November is Owl Month!

Updated: 2 days ago

November is Owl month here at Calgary Wildlife! This month we will be posting about all things OWL related for your awareness and learning pleasure, including divulging some awesome adaptations and common misconceptions.





Alberta is home to several owl species, they come in all shapes and sizes:

Small owls: Northern Saw-Whet owl, Burrowing owl, Boreal owl

Medium owls: Short-eared owl, Long-eared owl, Northern hawk owl

Large owls: Great Gray owl, Barred owl, Snowy owl, Great Horned owl


Fun Fact: The Great Horned Owl is Alberta's official bird


Stay tuned for more information about these majestic birds coming all this month.




Time for 5 fun facts about OWLS!


- Owls are (mostly) nocturnal predators and rely on stealth, excellent hearing,

and eyesight to catch their prey with their sharp talons


- Owls can’t move their eyes and instead move their heads to see different areas and angles



- Great Horned Owls can hear a mouse under 4 ft of snow!


- Owls can fly silently thanks to the outer edge of their wings being soft


- Owls cannot digest fur and bones and instead regurgitate them in pellets to

clear them from their system


Coming next week, we will be debunking some common OWL myths!




There is no doubt that owls are fascinating and beautiful birds, but for our last OWL month post, let's debunk some common OWL myths.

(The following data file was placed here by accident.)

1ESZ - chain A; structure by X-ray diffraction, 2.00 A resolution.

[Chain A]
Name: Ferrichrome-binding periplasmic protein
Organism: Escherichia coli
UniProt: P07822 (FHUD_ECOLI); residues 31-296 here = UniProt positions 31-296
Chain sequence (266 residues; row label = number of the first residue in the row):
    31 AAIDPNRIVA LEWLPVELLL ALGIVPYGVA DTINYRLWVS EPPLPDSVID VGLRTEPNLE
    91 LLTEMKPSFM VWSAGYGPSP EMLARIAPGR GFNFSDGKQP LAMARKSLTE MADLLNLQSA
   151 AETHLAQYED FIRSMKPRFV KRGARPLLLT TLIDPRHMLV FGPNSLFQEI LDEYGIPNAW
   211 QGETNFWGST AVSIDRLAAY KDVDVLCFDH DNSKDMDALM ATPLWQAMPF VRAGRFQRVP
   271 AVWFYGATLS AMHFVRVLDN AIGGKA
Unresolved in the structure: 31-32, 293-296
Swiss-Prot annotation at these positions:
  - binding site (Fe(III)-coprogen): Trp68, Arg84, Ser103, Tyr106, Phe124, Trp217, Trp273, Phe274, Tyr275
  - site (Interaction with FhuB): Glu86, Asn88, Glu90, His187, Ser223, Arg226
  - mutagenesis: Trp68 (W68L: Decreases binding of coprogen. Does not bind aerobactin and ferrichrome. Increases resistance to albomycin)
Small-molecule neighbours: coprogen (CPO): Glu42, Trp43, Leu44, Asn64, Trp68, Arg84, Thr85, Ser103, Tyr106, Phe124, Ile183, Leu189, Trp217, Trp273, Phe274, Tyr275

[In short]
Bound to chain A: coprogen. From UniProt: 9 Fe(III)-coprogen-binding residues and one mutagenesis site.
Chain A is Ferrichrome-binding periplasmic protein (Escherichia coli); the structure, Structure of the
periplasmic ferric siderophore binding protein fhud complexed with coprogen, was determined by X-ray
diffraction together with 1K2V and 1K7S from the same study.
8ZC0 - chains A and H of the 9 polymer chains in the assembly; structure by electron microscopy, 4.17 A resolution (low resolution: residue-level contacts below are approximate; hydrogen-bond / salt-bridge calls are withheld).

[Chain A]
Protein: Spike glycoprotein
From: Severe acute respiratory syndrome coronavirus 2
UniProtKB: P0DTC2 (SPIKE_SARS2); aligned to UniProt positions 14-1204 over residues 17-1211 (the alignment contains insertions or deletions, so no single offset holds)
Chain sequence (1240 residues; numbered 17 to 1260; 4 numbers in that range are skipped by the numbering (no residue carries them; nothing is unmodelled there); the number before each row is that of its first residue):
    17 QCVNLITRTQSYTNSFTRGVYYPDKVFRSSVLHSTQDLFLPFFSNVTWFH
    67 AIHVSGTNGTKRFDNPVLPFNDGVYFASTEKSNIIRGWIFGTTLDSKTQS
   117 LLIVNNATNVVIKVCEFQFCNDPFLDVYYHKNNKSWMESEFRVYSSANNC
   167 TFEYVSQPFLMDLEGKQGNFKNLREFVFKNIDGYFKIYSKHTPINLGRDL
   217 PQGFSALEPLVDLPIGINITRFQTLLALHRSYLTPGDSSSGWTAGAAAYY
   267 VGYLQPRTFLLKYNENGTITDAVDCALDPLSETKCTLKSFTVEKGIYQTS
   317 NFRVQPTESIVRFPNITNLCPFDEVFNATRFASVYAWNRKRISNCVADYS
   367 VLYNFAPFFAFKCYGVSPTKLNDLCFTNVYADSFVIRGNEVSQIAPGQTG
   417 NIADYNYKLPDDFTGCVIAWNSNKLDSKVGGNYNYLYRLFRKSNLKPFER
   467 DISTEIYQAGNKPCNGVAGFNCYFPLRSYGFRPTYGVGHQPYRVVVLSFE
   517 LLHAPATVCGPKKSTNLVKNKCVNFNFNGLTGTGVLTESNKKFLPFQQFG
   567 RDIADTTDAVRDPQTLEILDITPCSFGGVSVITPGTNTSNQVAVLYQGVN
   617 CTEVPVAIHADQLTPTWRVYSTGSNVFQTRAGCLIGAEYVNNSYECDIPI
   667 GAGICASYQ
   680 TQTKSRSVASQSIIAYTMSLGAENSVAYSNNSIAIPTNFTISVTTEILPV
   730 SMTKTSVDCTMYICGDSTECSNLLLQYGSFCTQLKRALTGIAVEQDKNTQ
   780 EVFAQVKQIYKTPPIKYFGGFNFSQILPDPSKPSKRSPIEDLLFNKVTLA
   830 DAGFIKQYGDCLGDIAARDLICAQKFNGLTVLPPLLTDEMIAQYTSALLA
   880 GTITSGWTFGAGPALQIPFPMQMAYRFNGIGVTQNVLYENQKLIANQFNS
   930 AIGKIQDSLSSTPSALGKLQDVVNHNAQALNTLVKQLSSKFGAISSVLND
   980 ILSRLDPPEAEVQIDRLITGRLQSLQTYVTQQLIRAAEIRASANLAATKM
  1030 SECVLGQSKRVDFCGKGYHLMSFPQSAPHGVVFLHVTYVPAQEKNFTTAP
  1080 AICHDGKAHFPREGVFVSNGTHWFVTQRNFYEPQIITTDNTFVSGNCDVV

Are Owls are truly wise?

Are all Owls nocturnal?

Can Owls really turn their heads all the way around?

Read on to find out!



Myth: Owls are wise

Reality: Owls are often seen as wise due to their large eyes, resolute posture and relative silence. Owls are good at doing what they need to do to survive in the wild, but they are often stubborn when it comes to trying to train them to do things in captivity, such as with our education animals.


Myth: All owls are nocturnal

Reality: A large proportion of owls are nocturnal, meaning they are active at night, but not all are. A few owls are diurnal, meaning they are active during the day, and some others are crepuscular, meaning they are active at dawn and dusk. Active times do not mean that the owl sleeps the rest of the time; owls tend to be alert but take naps here and there when they are not active.


Myth: Owls can turn their heads all the way around

Reality: The answer can be yes or no, depending on the starting point of the head, so some clarification is required.


If the starting point of the head is facing straight forward, then no, they cannot turn their heads all the way around. If YOU start out facing forward and turn your head as far to the side as your head will go, most people can turn their heads about 90 degrees. An owl, however, can start out facing forward, turn its bill over its shoulder, keep going until its bill is over its spine, then keep going until the bill reaches the other shoulder...a whopping 270 degrees from the front!


Information courtesy of https://www.internationalowlcenter.org/


Ophelia, the great horned owl is our resident educational owl who came to Calgary Wildlife in 2007 with a broken wing. The fracture healed but there were complications. Ophelia inspires thousands of children and adults every year, helping to create awareness around wildlife issues. Please consider sponsoring Ophelia by giving towards her and other permanent resident care at https://www.calgarywildlife.org/permanent-residents




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